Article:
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The Narrative of Arthur Gordon Pym of Nantucket
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The 100 Best Novels > Week 10 - The Narrative of Arthur Gordon Pym of Nantucket by Edgar Allan Poe

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message 1: by Jenny (new)

Jenny (jeoblivion) | 4869 comments We've made it to week 10 and the year 1838 where we meet The Narrative of Arthur Gordon Pym of Nantucket by Edgar Allan Poe.

From the article:

"...it was Edgar Allan Poe, born 1809, who signals the beginning of what would become a great Anglo-American literary dialogue. Poe was original in ways that Irving and Fenimore Cooper never were. As well as being the first American writer to attempt living exclusively by his pen, he is also the archetype of the romantic literary artist.
(...)
The inspiration for The Narrative of Arthur Gordon Pym was both modern and American. Poe got the idea from a newspaper. In February 1836, the Norfolk Beacon published a vivid account of the sinking in a storm at sea of a ship named Ariel. (...)
Poe had read and admired Robinson Crusoe (no 2 in this series), and had learned from Defoe's example. Indeed, the opening of Arthur Gordon Pym mirrors exactly the beginning of Crusoe, and borrows a similar authorial device. Like Defoe, Poe also ramped up "the potent magic of verisimilitude" (his own phrase) by borrowing freely from contemporary accounts of South Sea adventure.
But, because it's a novel by Poe, The Narrative of Arthur Gordon Pym is much more than just a yarn, and is replete with existential and psychoanalytical fascination. Freud, for one, made much of its darker side. Moreover, the later part of the "narrative" explores one of Poe's recurring themes, man's unconscious desire for annihilation."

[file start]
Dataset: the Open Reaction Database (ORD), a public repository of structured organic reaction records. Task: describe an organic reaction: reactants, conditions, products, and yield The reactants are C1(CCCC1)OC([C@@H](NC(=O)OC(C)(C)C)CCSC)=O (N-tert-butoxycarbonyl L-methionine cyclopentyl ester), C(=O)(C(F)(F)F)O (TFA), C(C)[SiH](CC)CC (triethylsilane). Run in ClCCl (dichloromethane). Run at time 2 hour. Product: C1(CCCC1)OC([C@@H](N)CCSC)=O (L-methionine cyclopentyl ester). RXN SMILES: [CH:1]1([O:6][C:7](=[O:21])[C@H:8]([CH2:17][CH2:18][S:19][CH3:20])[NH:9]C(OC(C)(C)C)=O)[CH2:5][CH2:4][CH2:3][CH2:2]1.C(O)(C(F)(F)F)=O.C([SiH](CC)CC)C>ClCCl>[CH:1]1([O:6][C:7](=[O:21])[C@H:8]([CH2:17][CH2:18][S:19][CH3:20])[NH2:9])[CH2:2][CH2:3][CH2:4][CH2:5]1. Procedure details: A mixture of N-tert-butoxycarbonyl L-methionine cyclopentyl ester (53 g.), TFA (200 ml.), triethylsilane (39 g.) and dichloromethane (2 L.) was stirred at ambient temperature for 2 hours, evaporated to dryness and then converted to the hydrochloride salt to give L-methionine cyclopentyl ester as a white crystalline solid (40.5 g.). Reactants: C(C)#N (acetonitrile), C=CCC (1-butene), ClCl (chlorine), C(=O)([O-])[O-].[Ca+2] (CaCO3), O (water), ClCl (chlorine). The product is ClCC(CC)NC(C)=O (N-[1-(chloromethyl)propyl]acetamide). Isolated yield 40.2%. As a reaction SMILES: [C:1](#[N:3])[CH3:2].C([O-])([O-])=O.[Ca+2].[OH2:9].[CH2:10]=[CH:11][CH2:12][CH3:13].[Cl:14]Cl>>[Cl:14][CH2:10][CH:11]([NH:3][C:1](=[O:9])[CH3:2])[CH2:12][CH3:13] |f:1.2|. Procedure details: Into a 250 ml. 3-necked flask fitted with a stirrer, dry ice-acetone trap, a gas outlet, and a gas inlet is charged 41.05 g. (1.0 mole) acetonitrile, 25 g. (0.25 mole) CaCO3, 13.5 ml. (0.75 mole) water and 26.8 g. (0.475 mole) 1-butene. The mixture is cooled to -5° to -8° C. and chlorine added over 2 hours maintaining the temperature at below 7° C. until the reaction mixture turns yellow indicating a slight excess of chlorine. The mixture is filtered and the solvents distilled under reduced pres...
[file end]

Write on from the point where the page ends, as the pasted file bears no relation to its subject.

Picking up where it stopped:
Read the article here


message 2: by Jenny (new)

Jenny (jeoblivion) | 4869 comments Weirdly, a collegue of mine is just reading this and we had a chat about it today since I asked him about his book. The fact that Robert McCrum claims that "...the chapter entitled The Whiteness of the Whale in Moby-Dick would have been impossible without Poe" makes me want to immediately read it, since that was my favourite chapter of Moby Dick.


message 3: by Amber (new)

Amber (amberterminatorofgoodreads) Read this during the edgar allan poe readalong back in october and I enjoyed it. It was part of my collection the fall of the house of usher and other tales by edgar allan poe. Interesting info on this jenny! :-)


message 4: by [deleted user] (new)

I might have to read this as I own it as part of my Poe collection.


Leslie | 15985 comments I also recently read this.


message 6: by Jenny (new)

Jenny (jeoblivion) | 4869 comments Leslie, do you see why McCrum made this comment regarding The White Chapter in Moby Dick?


Leslie | 15985 comments Jenny wrote: "Leslie, do you see why McCrum made this comment regarding The White Chapter in Moby Dick?"

I'll think about it - there certainly was some similarity in style...


message 8: by LauraT (new)

LauraT (laurata) | 13144 comments Mod
Read it some years ago, but not liked it so much ...


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